© 2021 Vadim Vadimovich Ryabikov
2021 – № 2 (22)
Ryabikov V. V. (2021). Kiberneticheskie i chelovekorazmernye sistemy v zdravoohranenii (o nekotoryh principah ocenki ih poleznosti) [Cybernetic and Human-dimension Systems in Health Care (on Some Principles of Their Usefulness Evaluation)]. Medicinskaja antropologija i biojetika [Medical Anthropology and Bioethics], 2 (22).
Vadim Vadimovich Ryabikov is an independent researcher.
Keywords: VUCA (Variability, Uncertainty, Complexity, Ambiguity), CDSS (Clinical Decision Support Systems), cybernetic man-machine systems, human-dimension systems, adaptiveness resources, efficiency, ethical criteria, economic criteria
Abstract. Introduction into the health care system of technologies based on artificial intelligence implies emergence in it of complicated cybernetic and human-dimension systems that have the human as their main element. These systems are characterized by their ability to self-organize and sense of purpose. When evaluating the usefulness of the introduction of these technologies into health care, it is important to be guided by ethical criteria informed by humanistic values. In the conditions when economic criteria are prioritized, the introduction of clinical decision support systems (CDSS) paradoxically makes it more likely that adaptive capacities of health care as a whole may drop.
The health care system is designed to ensure the high professional efficiency of doctors in situations of uncertainty. To define such situations, there is a technical term VUCA (Variability, Uncertainty, Complexity, Ambiguity). This acronym was created by US elite special forces and is now widely used to refer to such situations in business management.
For the health care system, VUCA situations should be considered normal. They arise in connection with pandemics, epidemics, natural disasters, catastrophes of various types, armed conflicts, etc., but also the dynamics of the state of an individual patient, or the dynamics of the state of a flow of patients. Especially when it comes to patients requiring emergency medical intervention and being brought to hospitals by ambulance service. The main resource for the adaptability of the health care system in these situations is:
– the level of education of doctors;
– their experience, intuition, and skill;
– their responsibility (inseparable from certain tactical freedom during treatment);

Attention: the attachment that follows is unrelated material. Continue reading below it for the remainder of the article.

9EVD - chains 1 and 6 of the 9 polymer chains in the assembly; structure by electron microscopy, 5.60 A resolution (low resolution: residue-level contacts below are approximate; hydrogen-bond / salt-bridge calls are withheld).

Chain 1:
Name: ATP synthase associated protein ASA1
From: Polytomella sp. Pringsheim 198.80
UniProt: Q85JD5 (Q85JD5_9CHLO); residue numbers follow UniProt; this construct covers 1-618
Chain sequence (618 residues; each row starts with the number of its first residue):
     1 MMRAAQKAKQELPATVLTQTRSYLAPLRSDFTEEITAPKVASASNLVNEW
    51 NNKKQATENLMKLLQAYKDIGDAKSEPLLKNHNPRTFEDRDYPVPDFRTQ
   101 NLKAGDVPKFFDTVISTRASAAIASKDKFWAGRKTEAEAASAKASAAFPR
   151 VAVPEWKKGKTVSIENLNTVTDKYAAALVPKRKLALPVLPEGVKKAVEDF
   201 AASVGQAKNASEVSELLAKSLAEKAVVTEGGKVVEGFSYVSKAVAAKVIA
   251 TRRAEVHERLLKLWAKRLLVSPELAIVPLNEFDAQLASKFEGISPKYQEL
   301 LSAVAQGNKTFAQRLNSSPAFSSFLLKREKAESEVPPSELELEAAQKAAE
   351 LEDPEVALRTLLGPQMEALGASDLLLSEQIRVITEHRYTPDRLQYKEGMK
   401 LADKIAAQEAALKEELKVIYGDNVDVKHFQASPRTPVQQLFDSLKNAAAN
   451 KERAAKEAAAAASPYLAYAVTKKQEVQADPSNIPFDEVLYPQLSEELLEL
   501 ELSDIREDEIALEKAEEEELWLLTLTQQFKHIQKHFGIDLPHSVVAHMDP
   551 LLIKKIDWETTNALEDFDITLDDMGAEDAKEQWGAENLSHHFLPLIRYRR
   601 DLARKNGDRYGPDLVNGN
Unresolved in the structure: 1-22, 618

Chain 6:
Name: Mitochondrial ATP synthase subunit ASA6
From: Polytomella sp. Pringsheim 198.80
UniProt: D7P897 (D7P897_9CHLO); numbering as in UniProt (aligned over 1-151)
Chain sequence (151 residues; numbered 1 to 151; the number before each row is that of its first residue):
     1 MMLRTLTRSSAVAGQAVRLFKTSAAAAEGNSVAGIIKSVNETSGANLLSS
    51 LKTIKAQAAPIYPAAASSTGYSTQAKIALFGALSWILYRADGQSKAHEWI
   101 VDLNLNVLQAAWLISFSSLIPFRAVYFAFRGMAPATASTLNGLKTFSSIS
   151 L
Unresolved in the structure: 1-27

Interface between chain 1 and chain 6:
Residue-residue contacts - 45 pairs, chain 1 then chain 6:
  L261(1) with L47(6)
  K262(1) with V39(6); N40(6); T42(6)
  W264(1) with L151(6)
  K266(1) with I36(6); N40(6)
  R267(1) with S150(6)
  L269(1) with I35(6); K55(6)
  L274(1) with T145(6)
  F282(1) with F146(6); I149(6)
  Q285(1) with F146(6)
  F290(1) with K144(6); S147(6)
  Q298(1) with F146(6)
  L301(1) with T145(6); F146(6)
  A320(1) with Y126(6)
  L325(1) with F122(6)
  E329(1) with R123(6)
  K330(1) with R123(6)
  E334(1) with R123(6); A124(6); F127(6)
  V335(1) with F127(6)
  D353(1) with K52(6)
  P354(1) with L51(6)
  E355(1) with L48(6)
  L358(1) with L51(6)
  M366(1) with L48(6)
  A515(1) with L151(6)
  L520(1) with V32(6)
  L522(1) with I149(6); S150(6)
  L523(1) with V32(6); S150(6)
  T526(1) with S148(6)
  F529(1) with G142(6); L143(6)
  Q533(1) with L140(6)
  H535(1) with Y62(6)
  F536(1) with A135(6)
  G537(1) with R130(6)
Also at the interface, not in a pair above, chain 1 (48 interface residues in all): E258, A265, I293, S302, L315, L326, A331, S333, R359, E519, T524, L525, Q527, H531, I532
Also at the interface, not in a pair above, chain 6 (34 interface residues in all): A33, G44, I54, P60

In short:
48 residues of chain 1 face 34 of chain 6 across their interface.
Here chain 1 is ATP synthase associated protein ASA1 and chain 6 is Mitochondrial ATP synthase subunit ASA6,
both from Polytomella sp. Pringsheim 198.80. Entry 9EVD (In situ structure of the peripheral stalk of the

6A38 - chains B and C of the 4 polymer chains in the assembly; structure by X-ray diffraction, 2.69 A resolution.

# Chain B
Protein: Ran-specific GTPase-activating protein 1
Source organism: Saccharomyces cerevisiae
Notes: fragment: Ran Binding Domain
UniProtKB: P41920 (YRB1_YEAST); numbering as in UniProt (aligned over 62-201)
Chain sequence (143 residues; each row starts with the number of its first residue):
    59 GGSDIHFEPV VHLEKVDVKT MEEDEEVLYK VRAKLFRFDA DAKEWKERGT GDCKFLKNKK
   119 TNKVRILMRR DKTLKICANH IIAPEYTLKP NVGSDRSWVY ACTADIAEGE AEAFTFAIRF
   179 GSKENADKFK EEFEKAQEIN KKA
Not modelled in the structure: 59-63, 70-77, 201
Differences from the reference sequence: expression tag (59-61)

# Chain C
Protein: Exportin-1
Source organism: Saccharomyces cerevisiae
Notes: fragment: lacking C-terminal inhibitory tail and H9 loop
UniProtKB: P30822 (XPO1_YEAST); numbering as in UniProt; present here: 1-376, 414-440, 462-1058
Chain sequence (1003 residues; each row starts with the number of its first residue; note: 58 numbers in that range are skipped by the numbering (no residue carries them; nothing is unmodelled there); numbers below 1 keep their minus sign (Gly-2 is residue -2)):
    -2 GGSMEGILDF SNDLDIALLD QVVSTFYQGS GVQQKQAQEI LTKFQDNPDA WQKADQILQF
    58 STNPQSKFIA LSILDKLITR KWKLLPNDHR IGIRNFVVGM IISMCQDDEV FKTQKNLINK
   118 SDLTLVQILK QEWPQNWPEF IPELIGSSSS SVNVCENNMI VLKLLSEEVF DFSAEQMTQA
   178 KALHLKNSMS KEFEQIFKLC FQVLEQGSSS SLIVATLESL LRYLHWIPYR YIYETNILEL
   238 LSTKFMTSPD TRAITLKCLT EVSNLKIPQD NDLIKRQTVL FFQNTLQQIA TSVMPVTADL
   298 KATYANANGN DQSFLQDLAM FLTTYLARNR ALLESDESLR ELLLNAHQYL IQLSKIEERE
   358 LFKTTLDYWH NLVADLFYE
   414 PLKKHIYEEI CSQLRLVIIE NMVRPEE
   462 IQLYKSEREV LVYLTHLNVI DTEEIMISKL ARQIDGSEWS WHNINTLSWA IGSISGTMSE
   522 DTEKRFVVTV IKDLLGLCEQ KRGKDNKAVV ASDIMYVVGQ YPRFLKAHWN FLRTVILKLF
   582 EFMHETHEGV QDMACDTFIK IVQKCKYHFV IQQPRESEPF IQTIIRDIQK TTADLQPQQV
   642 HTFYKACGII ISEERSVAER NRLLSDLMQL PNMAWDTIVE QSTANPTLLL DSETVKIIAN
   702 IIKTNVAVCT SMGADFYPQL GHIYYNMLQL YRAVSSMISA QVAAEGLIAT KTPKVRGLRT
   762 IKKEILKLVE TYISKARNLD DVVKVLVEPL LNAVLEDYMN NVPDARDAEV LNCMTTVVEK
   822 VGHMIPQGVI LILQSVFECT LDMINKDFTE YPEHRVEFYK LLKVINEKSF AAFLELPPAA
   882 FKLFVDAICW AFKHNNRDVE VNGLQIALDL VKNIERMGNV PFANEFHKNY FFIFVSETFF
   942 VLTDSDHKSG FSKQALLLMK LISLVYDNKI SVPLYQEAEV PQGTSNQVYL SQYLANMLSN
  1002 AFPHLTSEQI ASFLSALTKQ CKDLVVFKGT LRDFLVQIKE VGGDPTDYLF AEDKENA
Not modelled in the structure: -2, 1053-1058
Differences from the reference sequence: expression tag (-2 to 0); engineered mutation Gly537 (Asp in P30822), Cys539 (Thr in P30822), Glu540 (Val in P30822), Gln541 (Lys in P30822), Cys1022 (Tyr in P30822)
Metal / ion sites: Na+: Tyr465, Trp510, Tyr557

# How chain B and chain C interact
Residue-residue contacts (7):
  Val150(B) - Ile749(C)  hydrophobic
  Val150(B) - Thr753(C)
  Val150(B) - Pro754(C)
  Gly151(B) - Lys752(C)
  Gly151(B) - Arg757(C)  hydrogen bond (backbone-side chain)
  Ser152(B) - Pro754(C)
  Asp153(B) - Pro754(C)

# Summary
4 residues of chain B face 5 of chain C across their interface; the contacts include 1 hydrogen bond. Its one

– professional ethics;
– a general culture of doctors (including humanitarian);
– the general level of moral values and humanity;
– search and cognitive activity of doctors;
– the ingenuity of doctors;
– doctors’ collegiality;
-the ability of doctors to act in a state of group flow.
All these qualities and abilities cannot be adequately assessed by quantitative indicators, and largely depend on the ability of doctors to act as agents (subjects) of action, to be independent of other people and circumstances.
According to S. L. Rubinshtein, the subject is characterized by such qualities as activity, the ability to develop and integrate, self-determination, self-regulation, self-promotion, and self-improvement. In the case of a decrease in the level of the subjectivity of doctors, the level of the main adaptive resources in the health care system begins to decline. This process is difficult to reverse.
A shortage of adaptability resources in the health care system can be observed either in the case of a decrease in the qualifications of doctors and a partial loss of their professional and human qualities or in the case of extremely high requirements for highly qualified doctors due to an increasing workload when there is not enough time for making medical decisions and the professional burnout syndrome makes itself felt.
Can medical clinical decision support systems (CDSS or DSS), based on artificial intelligence (AI) technologies, compensate for the lack of adaptability resources, if it occurs in the health care system?
The introduction of technology is carried out in a specific geographical (place, location, where?), social, technosphere (level of development of the technosphere in a particular place), economic, political, noospheric (cultural, educational, etc.), infospheric contexts.
Contexts are connected by direct and reverse links. Technology interacts with contexts in the same way. That is, through direct and reverse links. Maintenance of technology requires the involvement of people of various competencies, financial and organizational resources. People, finance, information, technology in this situation begin to intertwine and interact with each other as actors. The connected interaction forms a system.
This system exists in the flows of patients, information, and finances. If these flows disappear, the system ceases to exist, and the technology is “taken to the warehouse”.
A system that originated in a specific location, but is connected to global networks, can be considered a cybernetic “man-machine”.